If you want to know how a society is doing, look to its children. Kids were rarely the centre of attention in wartime films. Post-war British cinema is noisy with them. They’re often sources of comedy and uproar – think of the hockey-stick-wielding terrors of The Belles of Trinians, or Harry Fowler and his gang, running the villains over a bombsite at the end of Ealing’s Hue and Cry. But more usually, they’re canaries in the coalmine of the nation’s morality.
Blame A Diary for Timothy, perhaps – the Crown Film Unit documentary that asked its audience to think about the country into which the babies of 1945 were being born. After that, fiction films seemed suddenly compelled to portray the desires and fragilities of children with new detail and intensity. The child actors of post-war Britain had an important role to play – to help British families recover from the emotional glaciation of those years of conflict.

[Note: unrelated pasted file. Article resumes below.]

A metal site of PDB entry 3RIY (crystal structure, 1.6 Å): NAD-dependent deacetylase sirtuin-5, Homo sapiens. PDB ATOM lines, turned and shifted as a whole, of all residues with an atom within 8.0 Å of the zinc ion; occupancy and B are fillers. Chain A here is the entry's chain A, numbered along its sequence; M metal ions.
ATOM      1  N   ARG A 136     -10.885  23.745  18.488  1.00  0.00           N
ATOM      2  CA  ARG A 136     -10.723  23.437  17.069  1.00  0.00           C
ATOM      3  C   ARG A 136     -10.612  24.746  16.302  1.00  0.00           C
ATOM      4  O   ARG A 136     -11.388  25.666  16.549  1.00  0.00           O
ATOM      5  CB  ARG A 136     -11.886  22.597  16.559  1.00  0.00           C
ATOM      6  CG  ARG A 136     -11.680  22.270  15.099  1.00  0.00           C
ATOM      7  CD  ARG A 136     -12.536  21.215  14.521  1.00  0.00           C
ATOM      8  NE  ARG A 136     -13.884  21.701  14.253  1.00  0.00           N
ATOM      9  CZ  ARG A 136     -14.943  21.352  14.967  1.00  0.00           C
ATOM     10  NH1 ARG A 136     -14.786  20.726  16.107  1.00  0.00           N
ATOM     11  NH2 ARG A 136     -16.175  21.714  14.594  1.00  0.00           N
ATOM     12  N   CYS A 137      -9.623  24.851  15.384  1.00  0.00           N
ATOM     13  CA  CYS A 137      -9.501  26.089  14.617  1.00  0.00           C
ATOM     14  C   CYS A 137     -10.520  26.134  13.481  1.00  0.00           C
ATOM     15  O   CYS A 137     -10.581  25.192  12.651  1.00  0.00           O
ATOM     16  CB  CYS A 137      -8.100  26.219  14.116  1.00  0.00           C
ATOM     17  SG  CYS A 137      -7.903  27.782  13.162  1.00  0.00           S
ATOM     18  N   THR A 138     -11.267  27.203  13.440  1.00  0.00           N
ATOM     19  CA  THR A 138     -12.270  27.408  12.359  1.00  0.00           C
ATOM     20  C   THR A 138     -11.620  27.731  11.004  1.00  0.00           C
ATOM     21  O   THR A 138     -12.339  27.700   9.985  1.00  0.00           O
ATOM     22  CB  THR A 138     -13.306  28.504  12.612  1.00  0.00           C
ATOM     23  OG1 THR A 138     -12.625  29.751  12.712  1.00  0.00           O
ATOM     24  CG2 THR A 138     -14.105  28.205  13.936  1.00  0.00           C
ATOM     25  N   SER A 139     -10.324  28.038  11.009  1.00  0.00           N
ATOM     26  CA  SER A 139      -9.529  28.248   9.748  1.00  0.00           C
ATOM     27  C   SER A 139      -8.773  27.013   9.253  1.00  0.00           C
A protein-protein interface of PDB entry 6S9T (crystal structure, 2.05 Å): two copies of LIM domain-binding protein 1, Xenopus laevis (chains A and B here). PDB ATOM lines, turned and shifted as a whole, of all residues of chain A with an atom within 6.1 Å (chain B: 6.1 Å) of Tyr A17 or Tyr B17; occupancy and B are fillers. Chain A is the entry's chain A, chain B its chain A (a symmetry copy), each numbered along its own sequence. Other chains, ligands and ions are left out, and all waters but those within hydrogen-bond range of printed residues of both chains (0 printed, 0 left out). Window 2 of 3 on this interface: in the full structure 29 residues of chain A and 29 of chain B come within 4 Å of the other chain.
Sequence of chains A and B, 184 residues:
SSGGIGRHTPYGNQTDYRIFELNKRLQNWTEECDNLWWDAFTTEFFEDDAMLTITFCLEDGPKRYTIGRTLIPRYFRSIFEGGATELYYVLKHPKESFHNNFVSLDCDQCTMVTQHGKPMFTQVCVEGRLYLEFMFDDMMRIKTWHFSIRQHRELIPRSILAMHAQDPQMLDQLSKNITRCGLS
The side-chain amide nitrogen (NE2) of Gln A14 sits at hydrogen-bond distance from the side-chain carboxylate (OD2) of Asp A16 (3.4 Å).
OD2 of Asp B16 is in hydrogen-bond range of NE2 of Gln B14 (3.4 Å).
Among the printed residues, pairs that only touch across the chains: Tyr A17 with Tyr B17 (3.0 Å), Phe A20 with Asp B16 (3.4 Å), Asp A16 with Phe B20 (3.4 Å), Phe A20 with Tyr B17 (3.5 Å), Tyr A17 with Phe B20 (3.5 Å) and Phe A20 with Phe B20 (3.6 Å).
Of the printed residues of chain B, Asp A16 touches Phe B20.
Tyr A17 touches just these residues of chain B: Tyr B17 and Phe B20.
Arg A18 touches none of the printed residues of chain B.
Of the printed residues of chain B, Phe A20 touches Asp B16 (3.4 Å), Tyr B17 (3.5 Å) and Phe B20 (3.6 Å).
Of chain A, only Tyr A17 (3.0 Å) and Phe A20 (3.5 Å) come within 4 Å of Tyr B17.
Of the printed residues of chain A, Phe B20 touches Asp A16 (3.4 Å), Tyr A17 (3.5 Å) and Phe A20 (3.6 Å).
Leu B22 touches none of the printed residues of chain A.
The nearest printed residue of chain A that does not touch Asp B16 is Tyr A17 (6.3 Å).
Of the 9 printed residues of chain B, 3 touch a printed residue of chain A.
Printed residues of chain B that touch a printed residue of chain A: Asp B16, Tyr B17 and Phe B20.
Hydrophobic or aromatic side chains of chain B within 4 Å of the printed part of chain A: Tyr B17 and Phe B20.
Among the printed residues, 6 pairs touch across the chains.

Anthony Asquith’s The Winslow Boy, based on the play by Terence Rattigan, looks back to a famous Edwardian case – that of a public schoolboy accused of stealing a five-shilling postal order. (The responses of the adults tell us what kind of country we’re living in, and we note that one of his staunchest defenders is his suffragette sister.) Carol Reed’s The Fallen Idol features a remarkable performance by Bobby Henery – as a boy taking refuge from his cold and distant parents in friendship with their butler. Alexander MacKendrick’s Mandy puts us inside the head of a little deaf girl in the adoption system, and gives us all a lesson in compassion.
Eventually, the children of that generation started making films for themselves. Melody suggests they were more interested in finding love than solving crime. But in his London childhood, its director, Alan Parker, might easily have one of Harry Fowler’s gang of tearaways.